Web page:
About your Search

20120928
20121006
STATION
FBC 54
LANGUAGE
English 54
Search Results 0 to 49 of about 54 (some duplicates have been removed)
-speech and is with fire the foundation for individual rights and education. hadley, you were not very political. what happened? >> i have opinions but struggled what i believe, when to speak up, and when to be quiet. john: the because of friends ? >> there were a variety of students that were very mature but others who could be loudmouth that overshadows the culture with a small group to make a lot of noise it can be intimidating. congressmen tom 10 credo was invited but the speech never happened. john: he has positions on immigration that you disagree. i am not in alignment with his philosophy and every issue. tax policy but not by to buy another issues. i was not present the day they shutdown the event but many were shouting there is no debate. no-space 48. that hit home. >> he was shouted down. john: somewhere outside the building and throwing rocks through the window? >> university reacted and condemned the action. unc denounce. but some people did not want to have the debate. some think my views are so illegitimate i should not say them. john: you go to campuses around the country. most illibera
, everybody pays for education, and every year they get worse education and it costs more. we've dumbed down our school program to rush kids through the system. why not do it the other way? why not had let the achieving kids rush through the system and get away from this burgeoning ed accuracy? beyond that, we're spending money on things that aren't being productive for our economy. let these achieving students, send them the message that if you achieve you will be rewarded. the idea we're going to get any of this taxpayer money back is kind of a mirage. taxpayers never get any money back. it will move on to the next boondoggle. i think it's a good idea. >> half of property taxes go to schools to be fair. tracy, the kids issue, you can get them out of your house two years earlier. what do you make about that? >> you know what, the money issue to me is separate from the academic development issue. i don't think these kids should be rushed through school. i do think there's a reason they need these years to develop as people. when you do look at the dollars and cents, there are a lot of people
is really to educate the commissioners and staff and to start focusing on some sensible ways in which some of these technology glitches can be capped ended. gerri: educate the staff. high-frequency trading has been around for awhile. it seems to me these folks should know everything about it. why don't they? >> i think there is clearly a lag time between when government becomes aware of technological advances and when it starts to understand them fully. i'm not justifying the time frame that has gone on because we have had these problems, as you pointed out, for over two years now. but i think the government is well advised to proceed only when it knows what it is actually doing, rather than just jumping into the freight. gerri: a point. and here's what they will talk about tomorrow, preventing errors in trading car responding to market crises once they have occurred, so it will take this on with people who are inside the industry and people who are critics of the industry. how should they go about either regulating this or changing it or fixing it because you know as well as i do that inv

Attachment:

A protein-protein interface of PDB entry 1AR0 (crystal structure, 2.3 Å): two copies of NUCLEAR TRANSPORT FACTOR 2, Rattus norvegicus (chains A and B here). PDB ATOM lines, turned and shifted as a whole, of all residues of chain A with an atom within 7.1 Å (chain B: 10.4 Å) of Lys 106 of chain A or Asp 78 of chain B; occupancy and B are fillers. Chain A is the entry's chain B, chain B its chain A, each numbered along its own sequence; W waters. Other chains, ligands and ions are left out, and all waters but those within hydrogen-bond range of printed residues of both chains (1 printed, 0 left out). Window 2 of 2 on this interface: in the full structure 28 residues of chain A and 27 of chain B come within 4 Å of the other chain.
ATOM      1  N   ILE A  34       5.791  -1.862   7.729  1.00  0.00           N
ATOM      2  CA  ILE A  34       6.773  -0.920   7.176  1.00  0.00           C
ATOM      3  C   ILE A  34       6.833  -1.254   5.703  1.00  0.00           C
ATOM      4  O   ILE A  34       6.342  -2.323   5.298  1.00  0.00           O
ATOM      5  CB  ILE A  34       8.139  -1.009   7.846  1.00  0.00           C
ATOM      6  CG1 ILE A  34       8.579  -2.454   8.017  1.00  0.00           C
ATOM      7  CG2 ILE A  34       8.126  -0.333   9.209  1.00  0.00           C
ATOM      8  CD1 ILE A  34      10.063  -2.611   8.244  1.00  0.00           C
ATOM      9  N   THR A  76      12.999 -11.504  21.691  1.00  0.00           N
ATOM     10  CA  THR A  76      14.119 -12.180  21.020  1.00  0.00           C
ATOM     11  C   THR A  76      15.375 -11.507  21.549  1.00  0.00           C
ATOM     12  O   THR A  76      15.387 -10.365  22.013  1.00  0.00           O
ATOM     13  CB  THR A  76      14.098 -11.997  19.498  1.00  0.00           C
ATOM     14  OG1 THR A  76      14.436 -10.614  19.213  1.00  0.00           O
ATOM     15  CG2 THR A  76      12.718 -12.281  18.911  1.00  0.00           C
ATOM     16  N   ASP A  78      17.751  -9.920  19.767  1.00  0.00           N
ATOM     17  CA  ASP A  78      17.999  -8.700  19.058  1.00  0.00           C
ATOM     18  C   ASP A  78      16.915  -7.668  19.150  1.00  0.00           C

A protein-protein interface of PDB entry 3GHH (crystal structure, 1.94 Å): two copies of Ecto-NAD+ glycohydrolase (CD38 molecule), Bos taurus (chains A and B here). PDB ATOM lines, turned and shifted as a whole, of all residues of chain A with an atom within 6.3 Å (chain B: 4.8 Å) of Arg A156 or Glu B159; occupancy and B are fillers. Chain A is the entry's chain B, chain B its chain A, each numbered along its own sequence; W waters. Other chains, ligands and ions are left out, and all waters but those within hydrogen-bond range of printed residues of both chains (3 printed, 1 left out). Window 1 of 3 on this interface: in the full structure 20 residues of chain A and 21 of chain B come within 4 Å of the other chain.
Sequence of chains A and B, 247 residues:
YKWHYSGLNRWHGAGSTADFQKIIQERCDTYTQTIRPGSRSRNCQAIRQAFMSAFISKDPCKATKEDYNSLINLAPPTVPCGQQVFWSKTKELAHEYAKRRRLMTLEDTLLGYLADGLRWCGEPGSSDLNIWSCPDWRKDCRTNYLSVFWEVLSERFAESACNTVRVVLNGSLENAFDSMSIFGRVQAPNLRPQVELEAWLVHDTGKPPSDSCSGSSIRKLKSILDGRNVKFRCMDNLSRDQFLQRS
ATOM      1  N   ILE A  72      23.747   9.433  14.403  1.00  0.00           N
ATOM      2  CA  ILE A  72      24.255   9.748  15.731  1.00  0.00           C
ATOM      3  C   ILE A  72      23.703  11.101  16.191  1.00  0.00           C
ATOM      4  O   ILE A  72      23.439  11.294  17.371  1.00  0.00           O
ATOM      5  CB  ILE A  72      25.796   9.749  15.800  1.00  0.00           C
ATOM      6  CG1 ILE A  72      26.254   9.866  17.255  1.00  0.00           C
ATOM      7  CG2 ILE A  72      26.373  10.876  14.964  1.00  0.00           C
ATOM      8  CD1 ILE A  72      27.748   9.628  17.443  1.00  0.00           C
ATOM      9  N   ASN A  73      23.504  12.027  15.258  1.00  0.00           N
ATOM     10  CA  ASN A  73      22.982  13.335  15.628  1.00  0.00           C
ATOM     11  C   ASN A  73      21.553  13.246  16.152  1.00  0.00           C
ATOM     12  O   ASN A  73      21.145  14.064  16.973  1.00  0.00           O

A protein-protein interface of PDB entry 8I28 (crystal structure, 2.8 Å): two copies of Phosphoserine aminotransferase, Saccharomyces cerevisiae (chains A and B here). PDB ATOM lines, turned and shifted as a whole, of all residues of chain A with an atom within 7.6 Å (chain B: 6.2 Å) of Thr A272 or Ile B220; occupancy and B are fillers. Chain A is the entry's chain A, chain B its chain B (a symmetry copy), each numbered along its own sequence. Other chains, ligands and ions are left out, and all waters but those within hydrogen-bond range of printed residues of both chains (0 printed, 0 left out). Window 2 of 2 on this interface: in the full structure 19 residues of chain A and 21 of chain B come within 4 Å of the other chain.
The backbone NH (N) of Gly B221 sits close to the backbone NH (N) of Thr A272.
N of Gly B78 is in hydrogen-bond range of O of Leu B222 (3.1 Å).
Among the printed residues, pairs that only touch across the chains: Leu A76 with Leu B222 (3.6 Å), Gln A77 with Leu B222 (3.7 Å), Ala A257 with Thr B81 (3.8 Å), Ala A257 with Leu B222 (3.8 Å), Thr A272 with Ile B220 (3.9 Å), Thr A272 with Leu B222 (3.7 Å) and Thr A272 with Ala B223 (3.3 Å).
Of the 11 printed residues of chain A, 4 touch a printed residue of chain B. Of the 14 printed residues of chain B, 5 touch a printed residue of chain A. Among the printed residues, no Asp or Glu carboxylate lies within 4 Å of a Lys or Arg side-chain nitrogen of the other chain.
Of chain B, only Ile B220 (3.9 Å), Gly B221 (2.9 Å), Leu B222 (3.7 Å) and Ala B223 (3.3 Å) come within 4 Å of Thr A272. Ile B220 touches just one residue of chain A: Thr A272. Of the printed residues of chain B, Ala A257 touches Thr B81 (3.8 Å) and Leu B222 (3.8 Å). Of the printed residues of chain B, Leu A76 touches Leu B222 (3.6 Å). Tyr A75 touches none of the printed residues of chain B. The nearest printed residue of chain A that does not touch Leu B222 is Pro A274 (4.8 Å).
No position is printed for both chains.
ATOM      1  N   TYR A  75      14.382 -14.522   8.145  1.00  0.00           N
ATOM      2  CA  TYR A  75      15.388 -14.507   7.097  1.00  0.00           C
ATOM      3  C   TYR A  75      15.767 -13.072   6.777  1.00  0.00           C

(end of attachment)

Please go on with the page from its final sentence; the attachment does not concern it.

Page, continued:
regulations that we'll be better off. i've got a different view. i think we've got to invest in education and training. i think it's important for us to develop new sources of energy here in america, that we change our tax code to make sure that we're helping small businesses and companies that are investing here in the united states, that we take some of the money that we're saving as we wind down two wars to rebuild america. and that we reduce our deficit in a balanced way that allows us to make these critical investments. now, it ultimately is going to be up to the voters, to you, which path we should take. are we going to double down on the top-down economic policies that helped to get us into this mess, or do we embrace a new economic patriotism that says america does best when the middle class does best? and i'm looking forward to having that debate. >> moderator: governor romney, two minutes. romney: thank you, jim. i'm pleased to be at the university of denver, appreciate their welcome and also the presidential commission on these debates. and congratulations to you, mr. president
to cut education funding. kneel nemo all right. we clipped the first part of that, but the president was referring to the comment from mitt romney get the government out of the whole college loan business or cutback on it, that kids could go to their parents, ask for money for college, and that was something that the president really zeroed in on. mitt romney said that was not what he meant and all of that, but he came back with the comment, you're not entitled to your own facts. ed, you were watching this very, very closely, former mcdonald's usa ceo. o delivered the goods tonight? >> wow. the american people won clearly, but romney really brought it home. you can see it very clearly. do you want to double down on the failed policies of obama, or do you want to embrace a clear vision from a businessman that has leadership skills, strategic vision, and can take the country where it needs to go? as a small business guy who used to run a billion dollar company, i tell you, it's miserable right now. if obama thinks for a minute we're not going to find ways around the health care bill, h